Following the Super League war, the subsequent re-structuring of rugby league's international governing bodies meant that the proposed 1998 World Cup was postponed.[7]

The 2000 World Cup expanded the field further, with 16 teams entering. Blown out score lines meant that this tournament was not as successful as the previous one. In the same year, the first Women's Rugby League World Cup was held.

In 2008 Australia hosted the tournament again and New Zealand became only the third team to win the World Cup.


Several trophies have been presented to the winners of the Rugby League World Cup.

The original is embossed with rugby imagery.

Original and current trophy

The original World Cup trophy, which is the one in use, was commissioned by the French Fédération Française de Rugby à XIII president Paul Barrière at a cost of eight million francs and then donated to the International Rugby League Board to be used for the inaugural competition in 1954.[8] This trophy would be used and presented to the winning nation for the next four tournaments. The trophy is currently housed at the New Zealand Rugby League Museum until 2013, which is located at Rugby League House, 7 Beasley Avenue, Penrose, Auckland, New Zealand.[9]

Theft of original World Cup trophy and recovery

While competing in the 1970 tournament, the reigning champions, Australia, put the trophy on display in the Midland Hotel, Bradford.[10] The trophy was stolen six days before the final, on the night of Sunday, November 1, 1970 and remained unseen for the next 20 years.[10][11] Before its theft the trophy was last held aloft by Johnny Raper after Australia's 20-2 win over France at the Sydney Cricket Ground on 10 June 1968 to claim the fourth World Cup title.

However, the trophy was not the one which was due to be competed for and presented in the World Cup Final the following Saturday at Headingley Stadium. With the commencement of sponsorship in the game, administrators had decided to play for a new sponsored trophy, whilst keeping the original safe and on display at the hotel in a symbolic capacity only.[12]

Nothing was known of the trophy's whereabouts for the next 20 years. In 1990, a father-of-four named Stephen Uttley discovered the trophy amongst rubbish dumped in a ditch near the Bradford and Bingley Rugby Club, in Bingley.[10] He was at the time unaware of the significance of his find. Uttley made enquiries at local rugby clubs in Bradford, including Bradford Northern, without success. He turned the trophy in to the police but it was returned to him 28 days later after no-one had come forward to claim it. He tried contacting Yorkshire Television's Calendar programme about it but could not interest them in the story. There were plans that the trophy might be turned into a body building trophy at Uttley's local gym.[13] Uttley was still determined to find the cup's owner, and contacted the local Telegraph & Argus newspaper who ran an article on it. The trophy was identified from this by rugby league historian Trevor Delaney, who notified the police, the paper and the Rugby Football League (RFL) of the find. Delaney and Uttley were concerned for the safety of the trophy, which was being kept at Uttley's council house, believing it to be increasingly vulnerable due to the media attention placed on it. They were anxious it should be turned over to the authorities before it was stolen again.[12]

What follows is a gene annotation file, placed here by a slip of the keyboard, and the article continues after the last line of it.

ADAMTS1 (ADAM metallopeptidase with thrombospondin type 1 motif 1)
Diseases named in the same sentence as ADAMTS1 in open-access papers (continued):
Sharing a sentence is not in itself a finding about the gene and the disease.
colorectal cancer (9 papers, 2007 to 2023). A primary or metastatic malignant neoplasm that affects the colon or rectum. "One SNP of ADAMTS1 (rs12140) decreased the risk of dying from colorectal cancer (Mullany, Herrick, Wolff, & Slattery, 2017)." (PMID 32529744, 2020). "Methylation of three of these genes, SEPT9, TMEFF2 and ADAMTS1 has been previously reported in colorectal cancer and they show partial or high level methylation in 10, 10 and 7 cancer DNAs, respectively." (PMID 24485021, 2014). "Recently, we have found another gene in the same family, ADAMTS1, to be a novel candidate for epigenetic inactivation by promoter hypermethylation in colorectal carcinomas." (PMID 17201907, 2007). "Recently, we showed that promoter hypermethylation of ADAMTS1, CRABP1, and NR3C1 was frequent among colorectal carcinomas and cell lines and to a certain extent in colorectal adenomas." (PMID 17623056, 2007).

On Friday, 1 June 1990, the trophy was presented to Roger Millward representing the RFL outside the White Rose Health club in Bradford at 10:30am. The cup was then taken to the RFL's headquarters in Leeds.[14] Speaking on its return, RFL spokesman David Howes commented, "It is like the return of the Holy Grail.[10] No-one knows what its value is, but in rugby league terms it is priceless".[10] The RFL were pleased to offer a reward to Mr Uttley for the trophy's welcome return, offering "anything except a place in the team" Howes joked.[10] Mr Uttley asked only for some tickets to matches.[10]

The original World Cup trophy was brought back into use for the 2000 World Cup minus the cockerel that had adorned it initially. It was presented to the victorious Australian team. The trophy featured again during the 2008 World Cup, when it was used prominently as the basis for the competition logo. It is likely this trophy will be retained for the 2013 competition and thereafter.

Past trophies

While no trophy could be presented in 1970 due to the original's disappearance a few days before the final, several other trophies were used from 1972 until 1995.


The Rugby League World Cup has followed a varied range of formats throughout its history as the number of teams participating has increased.

1954 to 1972 and 1977 format

From 1954 until 1972 the World Cup competition had only featured four teams in Australia, Britain, France and New Zealand; because of this a current format of World Cup would have been impractical. Instead the RLIF adopted a league format with a points system, with all four teams playing each other. The two teams with the most points after the designated matches played off in a final to decide the champion. This style was re-introduced for the 1977 tournament.